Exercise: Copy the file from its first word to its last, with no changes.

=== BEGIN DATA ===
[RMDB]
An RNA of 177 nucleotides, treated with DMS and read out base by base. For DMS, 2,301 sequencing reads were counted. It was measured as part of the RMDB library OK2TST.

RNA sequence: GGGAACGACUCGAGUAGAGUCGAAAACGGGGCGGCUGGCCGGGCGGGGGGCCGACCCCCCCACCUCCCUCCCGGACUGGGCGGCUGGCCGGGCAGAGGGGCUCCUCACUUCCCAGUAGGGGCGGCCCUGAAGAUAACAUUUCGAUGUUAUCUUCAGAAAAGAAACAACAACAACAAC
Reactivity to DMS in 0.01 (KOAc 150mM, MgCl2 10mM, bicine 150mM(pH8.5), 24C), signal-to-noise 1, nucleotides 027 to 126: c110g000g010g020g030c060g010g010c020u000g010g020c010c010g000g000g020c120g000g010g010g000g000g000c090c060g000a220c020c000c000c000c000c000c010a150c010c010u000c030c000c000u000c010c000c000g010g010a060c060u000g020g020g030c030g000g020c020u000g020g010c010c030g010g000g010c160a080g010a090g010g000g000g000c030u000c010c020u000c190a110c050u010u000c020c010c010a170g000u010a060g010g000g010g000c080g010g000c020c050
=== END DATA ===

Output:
[RMDB]
An RNA of 177 nucleotides, treated with DMS and read out base by base. For DMS, 2,301 sequencing reads were counted. It was measured as part of the RMDB library OK2TST.

RNA sequence: GGGAACGACUCGAGUAGAGUCGAAAACGGGGCGGCUGGCCGGGCGGGGGGCCGACCCCCCCACCUCCCUCCCGGACUGGGCGGCUGGCCGGGCAGAGGGGCUCCUCACUUCCCAGUAGGGGCGGCCCUGAAGAUAACAUUUCGAUGUUAUCUUCAGAAAAGAAACAACAACAACAAC
Reactivity to DMS in 0.01 (KOAc 150mM, MgCl2 10mM, bicine 150mM(pH8.5), 24C), signal-to-noise 1, nucleotides 027 to 126: c110g000g010g020g030c060g010g010c020u000g010g020c010c010g000g000g020c120g000g010g010g000g000g000c090c060g000a220c020c000c000c000c000c000c010a150c010c010u000c030c000c000u000c010c000c000g010g010a060c060u000g020g020g030c030g000g020c020u000g020g010c010c030g010g000g010c160a080g010a090g010g000g000g000c030u000c010c020u000c190a110c050u010u000c020c010c010a170g000u010a060g010g000g010g000c080g010g000c020c050